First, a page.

US Senate committee releases FAA investigation report
US Senator Roger Wicker, chairman of the Senate Committee on Commerce, Science, and Transportation on Friday released the Committee’s investigation report on the Federal Aviation Administration (FAA).
The investigation began in April of 2019, weeks after the second of two tragic crashes of Boeing 737 MAX aircraft, when Committee staff began receiving information from whistleblowers disclosing numerous concerns related to aviation safety, according to the report.
“Twenty months ago, the Commerce Committee launched an investigation into FAA safety oversight. We have received disclosures from more than 50 whistleblowers, conducted numerous FAA staff interviews, and reviewed over 15,000 pages of relevant documents,” said Wicker.
“Our findings are troubling. The report details a number of significant examples of lapses in aviation safety oversight and failed leadership in the FAA. It is clear that the agency requires consistent oversight to ensure their work to protect the flying public is executed fully and correctly,” he noted.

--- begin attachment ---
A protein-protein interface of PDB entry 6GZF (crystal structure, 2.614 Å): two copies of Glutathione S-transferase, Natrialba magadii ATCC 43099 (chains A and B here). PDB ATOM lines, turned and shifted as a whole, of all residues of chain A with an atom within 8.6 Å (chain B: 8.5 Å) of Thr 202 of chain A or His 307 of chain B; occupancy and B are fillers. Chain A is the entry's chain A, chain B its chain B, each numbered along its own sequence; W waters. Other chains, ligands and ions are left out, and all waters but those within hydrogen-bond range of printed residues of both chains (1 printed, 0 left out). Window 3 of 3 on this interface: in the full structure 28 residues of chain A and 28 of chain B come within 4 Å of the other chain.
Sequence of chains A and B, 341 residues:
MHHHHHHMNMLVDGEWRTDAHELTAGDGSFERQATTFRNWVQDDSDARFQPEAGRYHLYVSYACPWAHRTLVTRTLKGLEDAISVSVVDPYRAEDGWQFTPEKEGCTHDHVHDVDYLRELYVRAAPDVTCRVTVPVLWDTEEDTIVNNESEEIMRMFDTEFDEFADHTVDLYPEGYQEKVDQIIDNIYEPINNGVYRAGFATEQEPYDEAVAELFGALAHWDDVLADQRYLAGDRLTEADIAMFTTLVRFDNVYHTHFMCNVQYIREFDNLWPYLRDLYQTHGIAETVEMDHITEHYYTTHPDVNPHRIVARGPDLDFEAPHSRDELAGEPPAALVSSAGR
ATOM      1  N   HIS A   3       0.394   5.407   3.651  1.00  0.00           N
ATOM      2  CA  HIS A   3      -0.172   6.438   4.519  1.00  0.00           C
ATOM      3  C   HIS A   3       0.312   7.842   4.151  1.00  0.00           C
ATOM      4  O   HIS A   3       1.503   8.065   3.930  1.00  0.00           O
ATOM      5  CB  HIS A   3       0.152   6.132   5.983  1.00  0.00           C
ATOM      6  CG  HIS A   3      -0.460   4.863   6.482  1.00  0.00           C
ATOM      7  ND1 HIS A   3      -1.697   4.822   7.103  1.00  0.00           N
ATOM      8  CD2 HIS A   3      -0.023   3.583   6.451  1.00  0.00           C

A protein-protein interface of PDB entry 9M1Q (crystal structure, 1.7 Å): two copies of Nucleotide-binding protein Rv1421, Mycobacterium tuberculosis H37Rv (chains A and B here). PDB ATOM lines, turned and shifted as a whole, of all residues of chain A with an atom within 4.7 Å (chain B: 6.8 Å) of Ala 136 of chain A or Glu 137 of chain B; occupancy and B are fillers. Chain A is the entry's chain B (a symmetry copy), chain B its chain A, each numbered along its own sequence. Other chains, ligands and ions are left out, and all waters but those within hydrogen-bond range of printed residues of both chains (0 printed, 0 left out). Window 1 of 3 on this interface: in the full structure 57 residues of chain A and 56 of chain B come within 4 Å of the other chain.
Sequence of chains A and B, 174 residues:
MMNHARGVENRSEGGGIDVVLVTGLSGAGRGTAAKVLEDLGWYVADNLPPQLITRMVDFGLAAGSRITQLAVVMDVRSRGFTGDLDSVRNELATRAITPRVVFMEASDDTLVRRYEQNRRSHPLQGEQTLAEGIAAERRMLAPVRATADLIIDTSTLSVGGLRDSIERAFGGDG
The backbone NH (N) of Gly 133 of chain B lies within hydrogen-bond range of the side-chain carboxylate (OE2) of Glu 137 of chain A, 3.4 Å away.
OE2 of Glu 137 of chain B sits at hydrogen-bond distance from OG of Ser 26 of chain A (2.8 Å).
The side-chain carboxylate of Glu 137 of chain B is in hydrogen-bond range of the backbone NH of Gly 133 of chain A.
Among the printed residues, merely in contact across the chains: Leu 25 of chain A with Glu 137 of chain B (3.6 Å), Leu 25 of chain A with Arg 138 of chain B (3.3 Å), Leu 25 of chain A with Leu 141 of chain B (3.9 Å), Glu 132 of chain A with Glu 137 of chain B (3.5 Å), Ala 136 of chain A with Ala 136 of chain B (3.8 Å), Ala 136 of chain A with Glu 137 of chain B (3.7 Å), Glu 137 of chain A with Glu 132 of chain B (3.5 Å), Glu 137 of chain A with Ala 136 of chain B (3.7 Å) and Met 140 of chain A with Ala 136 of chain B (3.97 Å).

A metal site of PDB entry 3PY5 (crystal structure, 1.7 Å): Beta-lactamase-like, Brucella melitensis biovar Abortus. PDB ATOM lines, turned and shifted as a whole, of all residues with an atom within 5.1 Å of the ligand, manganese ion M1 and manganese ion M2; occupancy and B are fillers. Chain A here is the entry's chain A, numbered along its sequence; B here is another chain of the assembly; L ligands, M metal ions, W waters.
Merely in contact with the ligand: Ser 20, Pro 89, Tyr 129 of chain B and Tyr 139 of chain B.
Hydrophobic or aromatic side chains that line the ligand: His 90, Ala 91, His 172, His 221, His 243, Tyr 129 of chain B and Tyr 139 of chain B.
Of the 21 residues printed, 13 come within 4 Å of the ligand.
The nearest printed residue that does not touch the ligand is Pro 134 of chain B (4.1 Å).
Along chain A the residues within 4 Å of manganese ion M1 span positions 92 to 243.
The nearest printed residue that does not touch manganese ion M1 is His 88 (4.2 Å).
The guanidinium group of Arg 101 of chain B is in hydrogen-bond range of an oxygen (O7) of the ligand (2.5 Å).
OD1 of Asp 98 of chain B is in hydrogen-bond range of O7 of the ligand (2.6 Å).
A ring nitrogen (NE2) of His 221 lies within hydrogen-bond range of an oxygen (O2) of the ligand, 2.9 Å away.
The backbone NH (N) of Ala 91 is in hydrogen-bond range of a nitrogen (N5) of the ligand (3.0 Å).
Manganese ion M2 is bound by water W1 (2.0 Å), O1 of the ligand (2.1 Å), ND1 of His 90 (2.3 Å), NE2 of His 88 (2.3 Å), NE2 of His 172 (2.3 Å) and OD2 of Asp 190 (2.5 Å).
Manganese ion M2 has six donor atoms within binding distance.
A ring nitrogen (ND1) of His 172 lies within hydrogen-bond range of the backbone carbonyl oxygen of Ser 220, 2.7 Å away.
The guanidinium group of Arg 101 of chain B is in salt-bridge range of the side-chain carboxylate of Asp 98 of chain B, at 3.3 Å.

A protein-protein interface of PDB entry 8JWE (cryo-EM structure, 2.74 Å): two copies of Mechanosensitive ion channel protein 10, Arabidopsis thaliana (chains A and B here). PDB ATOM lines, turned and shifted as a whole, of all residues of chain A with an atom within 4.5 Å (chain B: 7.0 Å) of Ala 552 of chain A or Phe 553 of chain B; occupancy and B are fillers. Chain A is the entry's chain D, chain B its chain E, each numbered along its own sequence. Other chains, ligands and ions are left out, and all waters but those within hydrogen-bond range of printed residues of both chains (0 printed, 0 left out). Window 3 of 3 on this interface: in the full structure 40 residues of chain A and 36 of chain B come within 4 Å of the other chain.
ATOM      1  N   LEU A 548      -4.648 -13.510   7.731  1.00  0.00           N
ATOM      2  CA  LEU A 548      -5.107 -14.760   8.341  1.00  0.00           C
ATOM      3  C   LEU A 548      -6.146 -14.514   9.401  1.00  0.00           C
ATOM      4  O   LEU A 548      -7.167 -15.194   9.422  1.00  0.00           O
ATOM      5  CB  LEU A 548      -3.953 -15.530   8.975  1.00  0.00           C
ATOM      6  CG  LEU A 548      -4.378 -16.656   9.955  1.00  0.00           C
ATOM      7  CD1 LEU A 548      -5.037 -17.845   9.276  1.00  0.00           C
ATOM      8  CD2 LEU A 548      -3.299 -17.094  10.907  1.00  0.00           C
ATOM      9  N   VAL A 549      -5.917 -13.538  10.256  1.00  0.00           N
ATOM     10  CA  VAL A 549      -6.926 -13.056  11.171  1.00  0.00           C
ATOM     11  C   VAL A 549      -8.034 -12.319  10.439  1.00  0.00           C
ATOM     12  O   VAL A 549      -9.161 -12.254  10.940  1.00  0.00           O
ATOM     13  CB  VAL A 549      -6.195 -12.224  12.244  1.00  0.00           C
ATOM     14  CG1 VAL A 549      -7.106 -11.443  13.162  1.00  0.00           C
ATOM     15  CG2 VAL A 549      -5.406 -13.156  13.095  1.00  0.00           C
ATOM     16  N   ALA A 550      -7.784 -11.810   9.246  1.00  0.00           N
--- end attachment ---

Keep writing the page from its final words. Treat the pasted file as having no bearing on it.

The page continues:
The report also found that during 737 MAX recertification testing, Boeing inappropriately influenced FAA human factor simulator testing of pilot reaction times involving a Maneuvering Characteristics Augmentation System (MCAS) failure, the Xinhua news agency reported.
Boeing issued a statement on the release of the report, saying that the company takes seriously the Committee’s findings and will continue to review the report in full.
“Boeing is committed to improving aviation safety, strengthening our safety culture, and rebuilding trust with our customers, regulators, and the flying public,” the company said, adding that it has learned hard lessons from the Lion Air Flight 610 and Ethiopian Flight 302 accidents.
The company argued that the events and lessons learned have reshaped Boeing and further focused its attention on core values of safety, quality, and integrity.